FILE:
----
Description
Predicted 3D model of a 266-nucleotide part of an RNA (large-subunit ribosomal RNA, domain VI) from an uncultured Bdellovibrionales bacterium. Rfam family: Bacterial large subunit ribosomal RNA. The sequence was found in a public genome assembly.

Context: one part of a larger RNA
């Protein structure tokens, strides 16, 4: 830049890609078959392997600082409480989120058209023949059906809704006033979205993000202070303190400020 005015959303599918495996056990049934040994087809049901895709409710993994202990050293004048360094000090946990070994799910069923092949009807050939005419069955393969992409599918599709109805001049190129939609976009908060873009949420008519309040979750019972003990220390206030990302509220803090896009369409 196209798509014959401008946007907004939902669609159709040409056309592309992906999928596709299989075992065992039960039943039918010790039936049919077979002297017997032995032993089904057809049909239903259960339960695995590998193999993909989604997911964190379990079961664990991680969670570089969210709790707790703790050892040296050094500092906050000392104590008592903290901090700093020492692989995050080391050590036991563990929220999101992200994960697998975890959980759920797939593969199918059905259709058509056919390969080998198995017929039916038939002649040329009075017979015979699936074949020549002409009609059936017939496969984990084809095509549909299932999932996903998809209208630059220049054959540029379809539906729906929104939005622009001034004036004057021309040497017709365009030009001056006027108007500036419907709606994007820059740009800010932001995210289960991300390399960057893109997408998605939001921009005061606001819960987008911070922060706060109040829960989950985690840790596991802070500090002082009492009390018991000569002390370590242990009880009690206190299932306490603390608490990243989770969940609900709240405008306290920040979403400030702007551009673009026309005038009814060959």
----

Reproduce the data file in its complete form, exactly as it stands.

Description
Predicted 3D model of a 266-nucleotide part of an RNA (large-subunit ribosomal RNA, domain VI) from an uncultured Bdellovibrionales bacterium. Rfam family: Bacterial large subunit ribosomal RNA. The sequence was found in a public genome assembly.

Context: one part of a larger RNA
């Protein structure tokens, strides 16, 4: 830049890609078959392997600082409480989120058209023949059906809704006033979205993000202070303190400020 005015959303599918495996056990049934040994087809049901895709409710993994202990050293004048360094000090946990070994799910069923092949009807050939005419069955393969992409599918599709109805001049190129939609976009908060873009949420008519309040979750019972003990220390206030990302509220803090896009369409 196209798509014959401008946007907004939902669609159709040409056309592309992906999928596709299989075992065992039960039943039918010790039936049919077979002297017997032995032993089904057809049909239903259960339960695995590998193999993909989604997911964190379990079961664990991680969670570089969210709790707790703790050892040296050094500092906050000392104590008592903290901090700093020492692989995050080391050590036991563990929220999101992200994960697998975890959980759920797939593969199918059905259709058509056919390969080998198995017929039916038939002649040329009075017979015979699936074949020549002409009609059936017939496969984990084809095509549909299932999932996903998809209208630059220049054959540029379809539906729906929104939005622009001034004036004057021309040497017709365009030009001056006027108007500036419907709606994007820059740009800010932001995210289960991300390399960057893109997408998605939001921009005061606001819960987008911070922060706060109040829960989950985690840790596991802070500090002082009492009390018991000569002390370590242990009880009690206190299932306490603390608490990243989770969940609900709240405008306290920040979403400030702007551009673009026309005038009814060959």